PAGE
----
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Interpretation Of Thyroid Function Tests

by Colin M. Dayan

THE LANCET Vol 357 February 24, 2001

The introduction of sensitive thyrotropin assays and free thyroid hormone measurements has simplified the interpretation of thyroid function tests. However, important pitfalls and difficult cases still exist. In this review, thyroid function test results are grouped into six different patterns. We propose that if assays for thyrotropin, free T3, and free T4 are all done, knowledge of these patterns coupled with clinical details and simple additional tests allow a diagnosis to be made in almost all cases.

There have been considerable improvements in assays for thyrotropin (TSH), free T4, and free T3 over the past 20 years. As a result, interpretation of thyroid function tests is now generally straightforward, and more than 90% of people investigated are diagnosed with normal thyroid gland function. However, there remain a few situations in which the results of TSH, free T4, and free T3 assays tend to point in different directions, as well as cases in whom thyroid function test results seem clear cut but are in fact misleading. Additionally, over the past 6 years, an increasing number of genetic defects has been identified in the pituitary-thyroid axis. These defects are easily misdiagnosed by the unwary and, although rare, can present for the first time in adulthood, with implications for both the patient and their family. My aim is to guide the general physician around these pitfalls with a practical approach.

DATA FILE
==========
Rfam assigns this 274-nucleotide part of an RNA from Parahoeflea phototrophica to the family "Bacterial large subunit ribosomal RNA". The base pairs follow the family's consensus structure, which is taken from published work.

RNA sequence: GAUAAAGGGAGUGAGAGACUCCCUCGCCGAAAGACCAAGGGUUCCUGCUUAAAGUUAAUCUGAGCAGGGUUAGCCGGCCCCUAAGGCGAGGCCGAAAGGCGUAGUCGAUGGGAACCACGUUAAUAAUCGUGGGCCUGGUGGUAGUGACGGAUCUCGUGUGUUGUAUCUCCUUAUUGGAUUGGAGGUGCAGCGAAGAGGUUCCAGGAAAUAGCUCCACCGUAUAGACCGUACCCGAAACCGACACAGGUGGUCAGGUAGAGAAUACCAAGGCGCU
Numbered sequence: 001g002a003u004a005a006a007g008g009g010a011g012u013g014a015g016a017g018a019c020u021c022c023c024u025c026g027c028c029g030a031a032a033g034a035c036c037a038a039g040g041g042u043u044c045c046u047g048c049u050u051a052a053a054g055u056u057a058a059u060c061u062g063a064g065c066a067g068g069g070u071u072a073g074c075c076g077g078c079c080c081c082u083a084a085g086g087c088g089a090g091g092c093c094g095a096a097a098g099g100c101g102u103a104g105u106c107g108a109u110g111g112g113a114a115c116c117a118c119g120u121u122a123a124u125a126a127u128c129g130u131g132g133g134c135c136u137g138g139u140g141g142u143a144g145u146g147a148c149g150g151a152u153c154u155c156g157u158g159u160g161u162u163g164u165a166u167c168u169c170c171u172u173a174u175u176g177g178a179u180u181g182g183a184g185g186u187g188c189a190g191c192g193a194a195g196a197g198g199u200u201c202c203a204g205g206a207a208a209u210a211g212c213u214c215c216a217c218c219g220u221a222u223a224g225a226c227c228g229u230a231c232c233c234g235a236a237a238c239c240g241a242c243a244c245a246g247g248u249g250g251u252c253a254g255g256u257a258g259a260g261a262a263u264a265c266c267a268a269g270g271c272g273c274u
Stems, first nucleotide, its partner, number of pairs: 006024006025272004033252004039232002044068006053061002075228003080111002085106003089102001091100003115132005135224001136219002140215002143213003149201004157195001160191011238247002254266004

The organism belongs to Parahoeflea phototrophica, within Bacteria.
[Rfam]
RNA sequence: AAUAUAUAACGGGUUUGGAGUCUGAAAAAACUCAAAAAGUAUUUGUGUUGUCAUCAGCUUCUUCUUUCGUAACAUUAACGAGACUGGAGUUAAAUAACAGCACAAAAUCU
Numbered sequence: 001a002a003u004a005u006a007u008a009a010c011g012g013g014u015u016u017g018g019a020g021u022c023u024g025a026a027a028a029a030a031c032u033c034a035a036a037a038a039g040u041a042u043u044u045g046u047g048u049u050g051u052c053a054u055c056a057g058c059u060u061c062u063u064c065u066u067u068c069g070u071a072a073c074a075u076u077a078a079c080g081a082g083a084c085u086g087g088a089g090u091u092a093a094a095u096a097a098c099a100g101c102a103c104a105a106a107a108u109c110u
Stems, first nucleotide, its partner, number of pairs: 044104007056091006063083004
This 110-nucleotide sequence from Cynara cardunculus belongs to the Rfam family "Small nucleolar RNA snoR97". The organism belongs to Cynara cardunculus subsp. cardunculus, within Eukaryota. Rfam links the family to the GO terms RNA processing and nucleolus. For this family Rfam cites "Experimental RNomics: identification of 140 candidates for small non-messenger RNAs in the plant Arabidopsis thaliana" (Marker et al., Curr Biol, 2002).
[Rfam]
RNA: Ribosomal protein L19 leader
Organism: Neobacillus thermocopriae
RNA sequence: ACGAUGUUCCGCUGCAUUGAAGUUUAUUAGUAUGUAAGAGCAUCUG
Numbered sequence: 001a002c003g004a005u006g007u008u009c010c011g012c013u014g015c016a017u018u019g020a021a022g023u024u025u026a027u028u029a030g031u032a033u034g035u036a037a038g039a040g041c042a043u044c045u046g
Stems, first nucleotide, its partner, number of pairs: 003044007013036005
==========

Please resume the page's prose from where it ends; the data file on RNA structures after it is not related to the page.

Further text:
Continued here…

Retrieved on : 16 January 2014
From : Resident/Articles/Endocrinology/TFTs.pdf


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